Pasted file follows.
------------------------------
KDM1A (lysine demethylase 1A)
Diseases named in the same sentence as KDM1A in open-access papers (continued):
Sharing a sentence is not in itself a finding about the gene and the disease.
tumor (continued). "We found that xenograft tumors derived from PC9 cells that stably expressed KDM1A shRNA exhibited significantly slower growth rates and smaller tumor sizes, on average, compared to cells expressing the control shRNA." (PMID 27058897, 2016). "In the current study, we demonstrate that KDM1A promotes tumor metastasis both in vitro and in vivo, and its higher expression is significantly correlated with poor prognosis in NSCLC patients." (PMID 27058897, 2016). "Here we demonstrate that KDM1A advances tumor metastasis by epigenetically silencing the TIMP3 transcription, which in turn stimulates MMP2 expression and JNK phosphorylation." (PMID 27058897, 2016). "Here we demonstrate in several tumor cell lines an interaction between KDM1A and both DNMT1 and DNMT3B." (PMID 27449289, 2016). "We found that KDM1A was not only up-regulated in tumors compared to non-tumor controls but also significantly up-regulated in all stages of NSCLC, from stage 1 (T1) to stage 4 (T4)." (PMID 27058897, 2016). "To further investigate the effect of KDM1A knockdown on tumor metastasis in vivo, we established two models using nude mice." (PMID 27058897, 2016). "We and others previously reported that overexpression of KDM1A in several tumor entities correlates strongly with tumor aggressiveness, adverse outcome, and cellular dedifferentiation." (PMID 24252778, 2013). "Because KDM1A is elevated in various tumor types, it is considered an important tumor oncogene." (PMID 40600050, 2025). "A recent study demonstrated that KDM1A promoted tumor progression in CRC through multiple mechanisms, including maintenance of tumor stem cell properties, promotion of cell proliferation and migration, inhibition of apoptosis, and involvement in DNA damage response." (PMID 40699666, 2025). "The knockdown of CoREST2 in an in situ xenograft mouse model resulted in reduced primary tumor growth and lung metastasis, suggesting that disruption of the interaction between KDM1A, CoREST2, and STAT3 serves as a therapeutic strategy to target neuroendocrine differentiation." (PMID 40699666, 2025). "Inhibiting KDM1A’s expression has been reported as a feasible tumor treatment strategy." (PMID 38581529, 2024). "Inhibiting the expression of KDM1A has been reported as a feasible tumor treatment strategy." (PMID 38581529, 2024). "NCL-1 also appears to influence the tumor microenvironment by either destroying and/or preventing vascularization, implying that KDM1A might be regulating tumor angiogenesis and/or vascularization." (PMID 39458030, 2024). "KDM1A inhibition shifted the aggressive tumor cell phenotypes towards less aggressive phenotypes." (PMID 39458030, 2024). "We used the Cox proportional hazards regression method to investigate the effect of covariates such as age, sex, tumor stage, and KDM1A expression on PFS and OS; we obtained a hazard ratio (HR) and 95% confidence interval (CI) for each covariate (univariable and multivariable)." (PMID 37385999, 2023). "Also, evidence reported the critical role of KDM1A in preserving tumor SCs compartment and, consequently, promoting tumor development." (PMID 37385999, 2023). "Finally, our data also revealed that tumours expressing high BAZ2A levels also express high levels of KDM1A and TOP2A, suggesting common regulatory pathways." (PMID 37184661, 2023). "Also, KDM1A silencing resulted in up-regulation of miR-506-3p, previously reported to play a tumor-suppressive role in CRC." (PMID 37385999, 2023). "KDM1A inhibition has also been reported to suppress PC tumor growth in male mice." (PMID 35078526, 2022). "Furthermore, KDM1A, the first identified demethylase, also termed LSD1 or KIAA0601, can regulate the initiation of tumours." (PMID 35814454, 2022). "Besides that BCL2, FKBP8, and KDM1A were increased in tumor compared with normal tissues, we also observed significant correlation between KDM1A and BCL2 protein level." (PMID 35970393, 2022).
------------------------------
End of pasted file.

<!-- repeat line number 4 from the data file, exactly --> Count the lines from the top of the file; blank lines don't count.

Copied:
tumor (continued). "We found that xenograft tumors derived from PC9 cells that stably expressed KDM1A shRNA exhibited significantly slower growth rates and smaller tumor sizes, on average, compared to cells expressing the control shRNA." (PMID 27058897, 2016). "In the current study, we demonstrate that KDM1A promotes tumor metastasis both in vitro and in vivo, and its higher expression is significantly correlated with poor prognosis in NSCLC patients." (PMID 27058897, 2016). "Here we demonstrate that KDM1A advances tumor metastasis by epigenetically silencing the TIMP3 transcription, which in turn stimulates MMP2 expression and JNK phosphorylation." (PMID 27058897, 2016). "Here we demonstrate in several tumor cell lines an interaction between KDM1A and both DNMT1 and DNMT3B." (PMID 27449289, 2016). "We found that KDM1A was not only up-regulated in tumors compared to non-tumor controls but also significantly up-regulated in all stages of NSCLC, from stage 1 (T1) to stage 4 (T4)." (PMID 27058897, 2016). "To further investigate the effect of KDM1A knockdown on tumor metastasis in vivo, we established two models using nude mice." (PMID 27058897, 2016). "We and others previously reported that overexpression of KDM1A in several tumor entities correlates strongly with tumor aggressiveness, adverse outcome, and cellular dedifferentiation." (PMID 24252778, 2013). "Because KDM1A is elevated in various tumor types, it is considered an important tumor oncogene." (PMID 40600050, 2025). "A recent study demonstrated that KDM1A promoted tumor progression in CRC through multiple mechanisms, including maintenance of tumor stem cell properties, promotion of cell proliferation and migration, inhibition of apoptosis, and involvement in DNA damage response." (PMID 40699666, 2025). "The knockdown of CoREST2 in an in situ xenograft mouse model resulted in reduced primary tumor growth and lung metastasis, suggesting that disruption of the interaction between KDM1A, CoREST2, and STAT3 serves as a therapeutic strategy to target neuroendocrine differentiation." (PMID 40699666, 2025). "Inhibiting KDM1A’s expression has been reported as a feasible tumor treatment strategy." (PMID 38581529, 2024). "Inhibiting the expression of KDM1A has been reported as a feasible tumor treatment strategy." (PMID 38581529, 2024). "NCL-1 also appears to influence the tumor microenvironment by either destroying and/or preventing vascularization, implying that KDM1A might be regulating tumor angiogenesis and/or vascularization." (PMID 39458030, 2024). "KDM1A inhibition shifted the aggressive tumor cell phenotypes towards less aggressive phenotypes." (PMID 39458030, 2024). "We used the Cox proportional hazards regression method to investigate the effect of covariates such as age, sex, tumor stage, and KDM1A expression on PFS and OS; we obtained a hazard ratio (HR) and 95% confidence interval (CI) for each covariate (univariable and multivariable)." (PMID 37385999, 2023). "Also, evidence reported the critical role of KDM1A in preserving tumor SCs compartment and, consequently, promoting tumor development." (PMID 37385999, 2023). "Finally, our data also revealed that tumours expressing high BAZ2A levels also express high levels of KDM1A and TOP2A, suggesting common regulatory pathways." (PMID 37184661, 2023). "Also, KDM1A silencing resulted in up-regulation of miR-506-3p, previously reported to play a tumor-suppressive role in CRC." (PMID 37385999, 2023). "KDM1A inhibition has also been reported to suppress PC tumor growth in male mice." (PMID 35078526, 2022). "Furthermore, KDM1A, the first identified demethylase, also termed LSD1 or KIAA0601, can regulate the initiation of tumours." (PMID 35814454, 2022). "Besides that BCL2, FKBP8, and KDM1A were increased in tumor compared with normal tissues, we also observed significant correlation between KDM1A and BCL2 protein level." (PMID 35970393, 2022).